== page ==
3 missing Vision Pro features that will play a key role in the future
Apple's story for the device is shaped as much by what it didn't show us as what it did.
By Dan Moren, Contributor, MacworldJUL 13, 2023 3:30 am PDT
Image: Petter Ahrnstedt / Foundry
I haven’t written much about Vision Pro in the month since Apple took the wraps off its headset–er, excuse me, spatial computer. That’s in part because I still haven’t tried it out for myself, but also because I’ve been slowly digesting the staggering amount of technology that the company showed off with its latest device.
In the meantime, there’s been plenty of theorizing about Apple’s ultimate goals with this product category, and whether a truly lightweight augmented reality device is even achievable with our current technology.
As I’ve spent time considering the Vision Pro, I realized that Apple’s story for the device is shaped as much by what it didn’t show us as by what it did. That goes for big categories like fitness or gaming, which didn’t get much time in the Vision Pro announcement, but also for smaller, individual features that already show up in other Apple products but are conspicuously absent from the Vision Pro, though they seem ideally suited to the future of this space.
Two hands and a map
Apple demoed a number of its existing applications that have been ported to the Vision Pro, but the ones it showed off were definitely of a specific bent. Productivity tools like Keynote or Freeform, entertainment apps including Music or TV, communication tools such as FaceTime and Messages, and experiential apps like Photos and Mindfulness.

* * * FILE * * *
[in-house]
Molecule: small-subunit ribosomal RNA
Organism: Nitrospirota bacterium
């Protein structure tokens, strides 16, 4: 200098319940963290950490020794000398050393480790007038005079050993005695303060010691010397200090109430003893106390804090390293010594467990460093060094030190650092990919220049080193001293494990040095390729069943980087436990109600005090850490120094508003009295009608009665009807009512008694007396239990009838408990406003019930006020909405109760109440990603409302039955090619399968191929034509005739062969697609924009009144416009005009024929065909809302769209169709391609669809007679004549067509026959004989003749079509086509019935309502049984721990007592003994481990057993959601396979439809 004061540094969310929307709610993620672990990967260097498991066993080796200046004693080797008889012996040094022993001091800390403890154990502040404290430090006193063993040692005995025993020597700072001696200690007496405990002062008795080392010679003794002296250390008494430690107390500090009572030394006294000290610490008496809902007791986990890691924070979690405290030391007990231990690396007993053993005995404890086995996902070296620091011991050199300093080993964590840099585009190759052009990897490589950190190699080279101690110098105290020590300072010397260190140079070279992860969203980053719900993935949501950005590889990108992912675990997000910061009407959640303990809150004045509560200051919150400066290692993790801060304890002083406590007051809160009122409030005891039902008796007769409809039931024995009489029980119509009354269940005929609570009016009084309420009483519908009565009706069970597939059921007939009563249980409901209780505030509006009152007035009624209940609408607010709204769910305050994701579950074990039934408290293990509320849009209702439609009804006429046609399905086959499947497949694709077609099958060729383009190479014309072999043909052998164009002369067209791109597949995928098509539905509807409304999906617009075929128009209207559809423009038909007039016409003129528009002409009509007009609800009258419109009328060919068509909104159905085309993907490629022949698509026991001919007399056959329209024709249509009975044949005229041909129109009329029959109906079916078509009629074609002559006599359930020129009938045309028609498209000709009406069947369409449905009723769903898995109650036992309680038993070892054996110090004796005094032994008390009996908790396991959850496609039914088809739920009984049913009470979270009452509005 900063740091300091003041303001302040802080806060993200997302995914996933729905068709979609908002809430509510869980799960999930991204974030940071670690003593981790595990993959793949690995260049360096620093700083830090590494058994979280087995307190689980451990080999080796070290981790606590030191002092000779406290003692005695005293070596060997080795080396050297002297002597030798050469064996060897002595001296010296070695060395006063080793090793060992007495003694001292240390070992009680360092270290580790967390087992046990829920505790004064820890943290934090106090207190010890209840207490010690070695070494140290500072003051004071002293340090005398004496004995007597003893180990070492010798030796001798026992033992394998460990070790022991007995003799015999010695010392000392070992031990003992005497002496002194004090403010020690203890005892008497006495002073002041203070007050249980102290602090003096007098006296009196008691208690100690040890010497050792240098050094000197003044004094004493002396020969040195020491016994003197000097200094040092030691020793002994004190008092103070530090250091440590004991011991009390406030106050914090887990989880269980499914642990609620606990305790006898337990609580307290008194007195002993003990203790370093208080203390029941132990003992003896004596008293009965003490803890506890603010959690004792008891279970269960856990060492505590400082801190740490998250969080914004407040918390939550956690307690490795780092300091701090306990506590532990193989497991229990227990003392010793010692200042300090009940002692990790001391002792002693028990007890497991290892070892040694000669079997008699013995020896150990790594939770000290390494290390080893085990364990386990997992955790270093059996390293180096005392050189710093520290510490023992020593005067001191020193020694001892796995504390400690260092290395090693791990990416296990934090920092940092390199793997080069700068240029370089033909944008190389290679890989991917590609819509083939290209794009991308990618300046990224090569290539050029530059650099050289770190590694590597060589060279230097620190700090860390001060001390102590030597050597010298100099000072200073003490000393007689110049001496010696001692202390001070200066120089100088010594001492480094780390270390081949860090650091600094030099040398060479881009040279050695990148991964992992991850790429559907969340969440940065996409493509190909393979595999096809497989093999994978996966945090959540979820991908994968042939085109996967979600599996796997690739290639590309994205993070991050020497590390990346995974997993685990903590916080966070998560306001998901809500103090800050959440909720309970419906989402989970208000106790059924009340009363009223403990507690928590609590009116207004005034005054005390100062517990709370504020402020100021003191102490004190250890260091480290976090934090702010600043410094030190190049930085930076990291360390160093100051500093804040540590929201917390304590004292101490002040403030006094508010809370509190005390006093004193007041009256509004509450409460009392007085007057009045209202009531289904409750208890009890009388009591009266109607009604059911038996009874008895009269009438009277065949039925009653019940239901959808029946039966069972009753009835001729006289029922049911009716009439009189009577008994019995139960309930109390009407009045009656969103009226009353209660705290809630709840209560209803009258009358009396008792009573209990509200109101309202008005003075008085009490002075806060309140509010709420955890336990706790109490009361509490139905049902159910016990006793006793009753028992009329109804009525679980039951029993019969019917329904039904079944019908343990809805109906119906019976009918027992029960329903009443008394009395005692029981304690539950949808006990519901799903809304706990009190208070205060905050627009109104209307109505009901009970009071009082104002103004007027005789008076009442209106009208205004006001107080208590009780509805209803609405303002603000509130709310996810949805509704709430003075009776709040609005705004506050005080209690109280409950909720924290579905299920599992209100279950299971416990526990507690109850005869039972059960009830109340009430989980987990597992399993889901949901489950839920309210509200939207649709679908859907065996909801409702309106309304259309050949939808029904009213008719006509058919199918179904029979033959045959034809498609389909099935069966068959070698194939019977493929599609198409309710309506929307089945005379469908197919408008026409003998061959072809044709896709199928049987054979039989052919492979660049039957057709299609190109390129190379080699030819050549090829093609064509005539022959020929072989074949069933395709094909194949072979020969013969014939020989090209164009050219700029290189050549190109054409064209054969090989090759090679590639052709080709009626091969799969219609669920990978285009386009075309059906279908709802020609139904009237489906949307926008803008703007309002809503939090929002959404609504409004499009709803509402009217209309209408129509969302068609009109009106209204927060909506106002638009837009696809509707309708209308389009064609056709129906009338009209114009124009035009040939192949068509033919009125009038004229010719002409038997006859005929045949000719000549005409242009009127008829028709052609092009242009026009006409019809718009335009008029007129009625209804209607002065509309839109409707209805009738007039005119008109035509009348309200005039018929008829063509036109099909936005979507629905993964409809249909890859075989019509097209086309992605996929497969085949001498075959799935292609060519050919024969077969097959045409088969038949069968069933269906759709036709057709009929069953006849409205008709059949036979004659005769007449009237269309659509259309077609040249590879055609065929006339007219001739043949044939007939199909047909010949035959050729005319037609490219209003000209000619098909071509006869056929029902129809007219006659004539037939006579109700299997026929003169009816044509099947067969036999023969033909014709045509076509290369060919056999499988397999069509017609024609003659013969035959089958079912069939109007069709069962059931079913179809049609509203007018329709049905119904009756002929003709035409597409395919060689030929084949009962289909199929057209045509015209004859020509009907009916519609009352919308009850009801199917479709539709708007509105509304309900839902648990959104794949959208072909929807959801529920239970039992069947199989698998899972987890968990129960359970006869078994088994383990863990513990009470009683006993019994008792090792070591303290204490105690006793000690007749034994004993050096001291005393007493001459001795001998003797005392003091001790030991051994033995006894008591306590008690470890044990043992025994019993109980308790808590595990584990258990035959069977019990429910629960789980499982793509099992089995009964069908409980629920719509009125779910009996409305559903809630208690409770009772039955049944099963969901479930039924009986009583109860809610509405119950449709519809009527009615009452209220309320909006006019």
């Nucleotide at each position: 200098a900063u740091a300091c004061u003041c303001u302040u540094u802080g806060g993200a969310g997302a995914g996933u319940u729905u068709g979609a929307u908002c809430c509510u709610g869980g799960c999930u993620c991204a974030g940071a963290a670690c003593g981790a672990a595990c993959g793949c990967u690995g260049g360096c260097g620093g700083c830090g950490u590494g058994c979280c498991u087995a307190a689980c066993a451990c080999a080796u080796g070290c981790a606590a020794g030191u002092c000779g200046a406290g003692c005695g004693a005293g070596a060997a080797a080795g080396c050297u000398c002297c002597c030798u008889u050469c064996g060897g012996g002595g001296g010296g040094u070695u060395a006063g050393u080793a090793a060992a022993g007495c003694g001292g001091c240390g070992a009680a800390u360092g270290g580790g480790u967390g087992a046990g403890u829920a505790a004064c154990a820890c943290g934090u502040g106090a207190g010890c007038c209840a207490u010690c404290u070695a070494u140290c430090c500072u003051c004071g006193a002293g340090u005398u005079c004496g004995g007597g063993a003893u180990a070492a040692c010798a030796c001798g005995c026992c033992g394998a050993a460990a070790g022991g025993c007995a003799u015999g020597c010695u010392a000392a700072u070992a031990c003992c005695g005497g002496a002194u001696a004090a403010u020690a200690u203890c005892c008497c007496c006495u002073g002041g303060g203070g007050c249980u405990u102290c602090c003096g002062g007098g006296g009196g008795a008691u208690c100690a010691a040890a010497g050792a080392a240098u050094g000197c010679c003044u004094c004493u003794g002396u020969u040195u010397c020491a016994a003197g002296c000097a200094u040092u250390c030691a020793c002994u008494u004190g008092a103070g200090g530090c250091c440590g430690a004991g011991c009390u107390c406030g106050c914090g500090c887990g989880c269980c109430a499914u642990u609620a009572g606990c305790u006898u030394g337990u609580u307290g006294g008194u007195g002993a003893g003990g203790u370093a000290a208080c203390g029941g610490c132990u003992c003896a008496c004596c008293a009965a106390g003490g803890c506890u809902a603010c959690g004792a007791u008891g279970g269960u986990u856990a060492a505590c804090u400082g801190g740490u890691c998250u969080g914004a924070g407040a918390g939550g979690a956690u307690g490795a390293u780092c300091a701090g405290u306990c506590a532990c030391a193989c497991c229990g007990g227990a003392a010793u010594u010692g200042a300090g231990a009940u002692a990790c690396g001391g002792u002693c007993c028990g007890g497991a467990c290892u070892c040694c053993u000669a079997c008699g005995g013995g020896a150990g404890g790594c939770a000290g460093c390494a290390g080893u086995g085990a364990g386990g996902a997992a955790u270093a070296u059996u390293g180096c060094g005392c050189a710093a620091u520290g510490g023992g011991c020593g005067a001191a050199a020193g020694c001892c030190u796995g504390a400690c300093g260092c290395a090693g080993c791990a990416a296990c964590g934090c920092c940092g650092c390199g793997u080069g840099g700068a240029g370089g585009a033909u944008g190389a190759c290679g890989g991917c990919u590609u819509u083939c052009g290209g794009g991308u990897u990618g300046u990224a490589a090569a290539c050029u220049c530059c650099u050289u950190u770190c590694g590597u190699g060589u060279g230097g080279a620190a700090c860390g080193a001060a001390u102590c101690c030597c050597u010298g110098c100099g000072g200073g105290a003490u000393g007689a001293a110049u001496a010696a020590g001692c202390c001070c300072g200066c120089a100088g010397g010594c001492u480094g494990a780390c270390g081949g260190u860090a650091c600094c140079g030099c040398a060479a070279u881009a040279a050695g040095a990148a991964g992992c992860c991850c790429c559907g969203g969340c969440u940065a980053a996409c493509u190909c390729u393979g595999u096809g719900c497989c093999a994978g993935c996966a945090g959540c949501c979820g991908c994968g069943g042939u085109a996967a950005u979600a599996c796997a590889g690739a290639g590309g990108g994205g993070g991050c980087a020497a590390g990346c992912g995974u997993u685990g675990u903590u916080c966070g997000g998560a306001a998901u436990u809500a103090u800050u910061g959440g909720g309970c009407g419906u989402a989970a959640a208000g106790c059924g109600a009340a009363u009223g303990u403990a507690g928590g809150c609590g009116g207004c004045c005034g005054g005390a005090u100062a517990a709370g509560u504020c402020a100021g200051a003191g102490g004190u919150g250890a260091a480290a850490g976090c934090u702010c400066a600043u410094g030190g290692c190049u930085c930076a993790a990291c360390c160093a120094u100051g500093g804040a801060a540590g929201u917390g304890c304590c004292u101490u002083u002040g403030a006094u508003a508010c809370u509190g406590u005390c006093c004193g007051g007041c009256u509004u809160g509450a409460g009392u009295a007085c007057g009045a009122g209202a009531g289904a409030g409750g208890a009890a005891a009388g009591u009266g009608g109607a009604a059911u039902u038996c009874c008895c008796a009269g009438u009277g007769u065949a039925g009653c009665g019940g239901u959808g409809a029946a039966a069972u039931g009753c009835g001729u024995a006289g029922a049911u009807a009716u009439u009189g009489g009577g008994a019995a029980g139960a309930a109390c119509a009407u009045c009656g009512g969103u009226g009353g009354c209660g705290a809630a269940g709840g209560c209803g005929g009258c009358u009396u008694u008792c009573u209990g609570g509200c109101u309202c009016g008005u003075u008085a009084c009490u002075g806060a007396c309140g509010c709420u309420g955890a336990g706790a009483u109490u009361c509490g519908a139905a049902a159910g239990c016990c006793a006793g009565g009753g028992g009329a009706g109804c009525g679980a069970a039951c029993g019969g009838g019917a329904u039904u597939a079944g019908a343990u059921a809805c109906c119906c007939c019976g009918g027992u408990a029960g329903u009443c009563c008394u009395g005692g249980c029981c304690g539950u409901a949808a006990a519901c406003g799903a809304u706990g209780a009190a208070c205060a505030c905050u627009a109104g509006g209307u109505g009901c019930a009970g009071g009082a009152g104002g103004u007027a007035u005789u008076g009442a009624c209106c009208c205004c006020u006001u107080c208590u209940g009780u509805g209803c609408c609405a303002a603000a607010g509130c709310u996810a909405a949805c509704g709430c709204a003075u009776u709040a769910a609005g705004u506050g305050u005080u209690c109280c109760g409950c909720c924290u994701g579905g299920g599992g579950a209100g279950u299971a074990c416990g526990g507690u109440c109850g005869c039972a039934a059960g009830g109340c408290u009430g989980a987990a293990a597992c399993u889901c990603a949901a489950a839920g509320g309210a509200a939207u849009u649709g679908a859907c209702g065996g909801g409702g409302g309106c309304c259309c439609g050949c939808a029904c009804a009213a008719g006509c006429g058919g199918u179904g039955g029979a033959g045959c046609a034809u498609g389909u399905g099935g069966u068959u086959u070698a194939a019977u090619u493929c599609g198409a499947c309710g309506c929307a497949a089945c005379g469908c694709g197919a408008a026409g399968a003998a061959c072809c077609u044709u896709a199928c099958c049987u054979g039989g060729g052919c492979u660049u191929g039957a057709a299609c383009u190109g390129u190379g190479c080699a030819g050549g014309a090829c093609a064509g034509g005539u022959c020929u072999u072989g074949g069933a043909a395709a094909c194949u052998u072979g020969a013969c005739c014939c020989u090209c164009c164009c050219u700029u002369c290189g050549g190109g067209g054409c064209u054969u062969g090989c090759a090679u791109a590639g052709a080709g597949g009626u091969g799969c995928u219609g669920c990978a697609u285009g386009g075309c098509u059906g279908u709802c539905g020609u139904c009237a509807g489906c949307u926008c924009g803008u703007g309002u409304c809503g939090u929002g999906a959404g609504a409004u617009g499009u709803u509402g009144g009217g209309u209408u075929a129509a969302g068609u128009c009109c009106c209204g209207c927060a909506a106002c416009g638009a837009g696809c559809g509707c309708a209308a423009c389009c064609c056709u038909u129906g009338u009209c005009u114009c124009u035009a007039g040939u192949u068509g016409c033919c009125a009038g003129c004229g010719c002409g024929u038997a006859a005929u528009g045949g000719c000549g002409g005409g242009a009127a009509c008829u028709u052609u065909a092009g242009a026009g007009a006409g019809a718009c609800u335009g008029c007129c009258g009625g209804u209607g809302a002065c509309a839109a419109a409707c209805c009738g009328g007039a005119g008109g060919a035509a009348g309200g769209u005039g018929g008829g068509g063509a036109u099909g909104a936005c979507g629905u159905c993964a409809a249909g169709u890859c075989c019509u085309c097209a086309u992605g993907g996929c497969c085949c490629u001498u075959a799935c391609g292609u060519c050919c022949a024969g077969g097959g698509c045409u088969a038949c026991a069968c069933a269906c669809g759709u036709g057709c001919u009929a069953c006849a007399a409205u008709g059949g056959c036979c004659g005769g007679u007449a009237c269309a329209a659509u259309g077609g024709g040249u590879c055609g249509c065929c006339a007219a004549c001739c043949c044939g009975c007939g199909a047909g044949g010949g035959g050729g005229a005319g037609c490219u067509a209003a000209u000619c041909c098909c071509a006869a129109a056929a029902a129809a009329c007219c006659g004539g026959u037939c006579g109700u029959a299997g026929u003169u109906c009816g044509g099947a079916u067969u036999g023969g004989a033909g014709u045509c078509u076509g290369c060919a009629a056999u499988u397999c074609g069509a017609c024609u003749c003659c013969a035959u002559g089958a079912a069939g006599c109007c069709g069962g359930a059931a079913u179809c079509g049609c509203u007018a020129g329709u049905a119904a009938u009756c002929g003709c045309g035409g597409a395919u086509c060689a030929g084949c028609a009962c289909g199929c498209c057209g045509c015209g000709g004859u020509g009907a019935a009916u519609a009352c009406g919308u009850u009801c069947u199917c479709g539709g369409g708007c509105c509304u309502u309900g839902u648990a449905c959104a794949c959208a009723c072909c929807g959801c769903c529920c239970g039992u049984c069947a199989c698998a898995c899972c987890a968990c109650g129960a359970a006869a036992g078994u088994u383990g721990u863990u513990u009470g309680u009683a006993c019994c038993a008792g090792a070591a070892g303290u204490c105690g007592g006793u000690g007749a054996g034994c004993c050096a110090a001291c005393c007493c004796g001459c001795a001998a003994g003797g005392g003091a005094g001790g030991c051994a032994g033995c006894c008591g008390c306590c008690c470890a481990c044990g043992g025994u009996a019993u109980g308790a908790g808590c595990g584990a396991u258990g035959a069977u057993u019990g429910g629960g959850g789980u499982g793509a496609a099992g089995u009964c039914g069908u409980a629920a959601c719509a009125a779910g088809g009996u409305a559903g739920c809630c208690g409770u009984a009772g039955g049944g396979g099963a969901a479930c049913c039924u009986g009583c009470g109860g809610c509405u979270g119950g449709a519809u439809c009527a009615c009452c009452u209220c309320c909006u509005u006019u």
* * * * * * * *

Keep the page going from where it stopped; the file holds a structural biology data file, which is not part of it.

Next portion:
One tool not present (as far as we can tell) on the Vision Pro’s home screen? Maps.
This strikes me as…not odd, exactly, for reasons I’ll get into, but interesting. Because Maps is one place where Apple has already developed a really good augmented reality interface. Starting in iOS 15, the company rolled out AR-based walking directions, which let you hold up your iPhone and see giant labels overlaid on a camera view. If you’ve missed it, that’s no surprise: it was first available in only a few cities but has quietly expanded in the last couple of years to more than 80 regions worldwide.
I only ended up trying it out recently, and I was impressed with its utility, but annoyed by having to walk around holding up my iPhone. That made me even more certain that this feature would seem perfectly at home on a pair of augmented reality glasses. But it appears to be nowhere to be found on the Vision Pro.
Lost in translation
Any science-fiction fan has at some point or another coveted Star Trek’s universal translator or The Hitchhiker’s Guide to the Galaxy’s babelfish: the invisible technology that lets you instantly understand and be understood by anybody else. (Not to mention ironing out a lot of pesky plot problems.)
Apple’s been gradually beefing up its own translation technology over the past several years, with the addition of the Translate app and a systemwide translation service. While perhaps not as broad as Google’s own offering, Apple’s translation software has been slowly catching up, even adding a conversation mode that can automatically detect people speaking in multiple languages, translate their words, and play them back in audio.
This is a killer app for travel, and yet another feature that would seem right at home on an augmented reality device. Imagine being able to instantly have a translation spoken into your ear, or displayed on a screen in front of your eyes. Several years ago, I was on an extended stay in India and, when the air conditioner in my now-wife’s apartment broke, I had to call her and have one of her co-workers translate for the repair man, who spoke only Hindi. (To be fair, I did try to use Google’s similar conversation mode at the time, but it ended up being rather cumbersome.)